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First-Gen Xbox 360 Games Single-Threaded? 158

Posted by Zonk
from the crying-shame dept.
Scott Gualco wrote to mention a report at The Inquirer indicating that, despite the 360 itself being capable of multi-threading, first generation 360 titles will be single-threaded. From the article: "Every new machine has a nasty first set of games as the programmers work up to speed on the hardware. In this case, the up side is that there is about 6x the CPU power available and coming to a console near you in the second generation of games. The scary part is that everyone tells me that the PS3 is harder to program for than the Xbox360, and the tools are nowhere near the quality of Microsoft's. That means that even with an extra six months of design time, the initial PS3 games may be worse." Commentary available at Joystiq.
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First-Gen Xbox 360 Games Single-Threaded?

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  • Multi-threading doesn't actually buy you much with video games, not much can be done in parallel. About all you could do with it is run AI on a separate thread. That'd buy you an advantage for strategy games, but not much for anything else (where AI is light). Look at performance testing of games on multicore chips- they don't outperform single cores.
    • by Anonymous Coward on Thursday October 27, 2005 @04:16PM (#13892433)
      AI, Music, player input, networking, "worldkeeping"... hell, even rendering is parallelizable.

      Games are far more threadable than you think.
      • AI, Music, player input, networking, "worldkeeping"... hell, even rendering is parallelizable.

        Exactly... Hell, for a 3-core Xbox360 chip, I'd say the smartest thing to do would be have two cores pretend they're doing SLI stuff. Core one does coordination and all the world bookkeeping, the other two cores are focused on rendering half the scene.

        • That might work with a three-core graphics card, but there's generally too much linkage between different parts of the code and different objects to somehow magically divide the CPU's work in half. Graphic cards inherently do many serial things, whereas CPUs do many things serially.
          • With current games that is true. However there is no reason new game engines cannot be made that do not have this limitation.

            Unfortunately for the programmers, getting multi-threaded programs right is hard. I've done it, but I spent more time killing the thread related bugs than all the other bugs. (at least I think I've got all the bugs worked out now) This despite designing the project in advance to be threaded. Getting the locks right is hard (unless you can live with far to many locks, not the c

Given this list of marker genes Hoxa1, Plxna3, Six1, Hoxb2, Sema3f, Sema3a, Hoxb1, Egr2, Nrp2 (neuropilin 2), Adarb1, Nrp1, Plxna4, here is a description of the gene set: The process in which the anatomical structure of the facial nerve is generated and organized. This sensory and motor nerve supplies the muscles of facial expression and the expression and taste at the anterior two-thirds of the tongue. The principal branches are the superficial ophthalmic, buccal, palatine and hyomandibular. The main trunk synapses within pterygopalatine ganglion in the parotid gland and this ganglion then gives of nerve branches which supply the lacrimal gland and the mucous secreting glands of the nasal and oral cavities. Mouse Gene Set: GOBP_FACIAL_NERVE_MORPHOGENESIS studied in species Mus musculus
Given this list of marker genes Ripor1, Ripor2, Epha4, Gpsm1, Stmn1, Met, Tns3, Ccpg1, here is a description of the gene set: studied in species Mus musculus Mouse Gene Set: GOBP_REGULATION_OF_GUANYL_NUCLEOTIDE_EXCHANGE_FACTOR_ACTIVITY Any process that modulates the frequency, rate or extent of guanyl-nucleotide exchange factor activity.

• Rendering a movie can be parallelized because for a 2-hour movie, you can predict what you need to process two hours ahead, and break up the frames among however many cores/CPUs you have. However with a game, as things change you need to respond right now, so you don't know what is happening in the next few seconds. With multiple cores you can do things like render on one core and process audio and AI on the other two. To some extent you might even be able to do some prediction and preprocess some game logi
      • Exactly, there's nothing special about computer games that means they cannot be multi-threaded. It just so happens that all major game platforms have been single-threaded so far so programmers don't have much experience with it.
        • Exactly, there's nothing special about computer games that means they cannot be multi-threaded.

          Yes there is - games require real-time performance, and to get the best out of the hardware. One of the most common uses of multi-threading is to make sure the UI of an app isn't unresponsive due to a large amount of CPU processing that is being done (or something else with high latency, like network code over the internet).

          As another poster has pointed out, a lot of the activities a game goes through are v

      • AI, Music, player input, networking, "worldkeeping"... hell, even rendering is parallelizable.

        Rendering is already done in parallel. The trouble is that it's the GPU that's doing it and not the CPU so having multiple threads/cores doesn't help much. Sure, you could switch to CPU rendering, but that is usually much slower than using the GPU.

        And with the exception of AI, most of the tasks you listed take very little time, even on a single threaded CPU. And even AI doesn't have to take that much more time. It
      • by AuMatar (183847) on Thursday October 27, 2005 @04:47PM (#13892687)
        Threading only makes sense if one of three conditions is true- either it allows you to do complex calculations early, a condition needs rapid handling, or the task is truely massive but can be handled with low communication by multiple threads. Very few things in games follow one of these.

        Music has no advantage to multithreading it. You decode it to wav and send it down to the OS to play (yes, there is an OS, even on a console these days). Its not even like the DOS era where you had to set up the DMA to interrupt you at the half buffer point to fill over the used data. Perhaps if the games were generating music this would make a difference, but they aren't- they just play pre-created files and add in a sound effect occassionally. You could uncompress on another thread, but thats not much of a gain, as levels/areas tend to just have 1 song you load upon loading the game/level/area.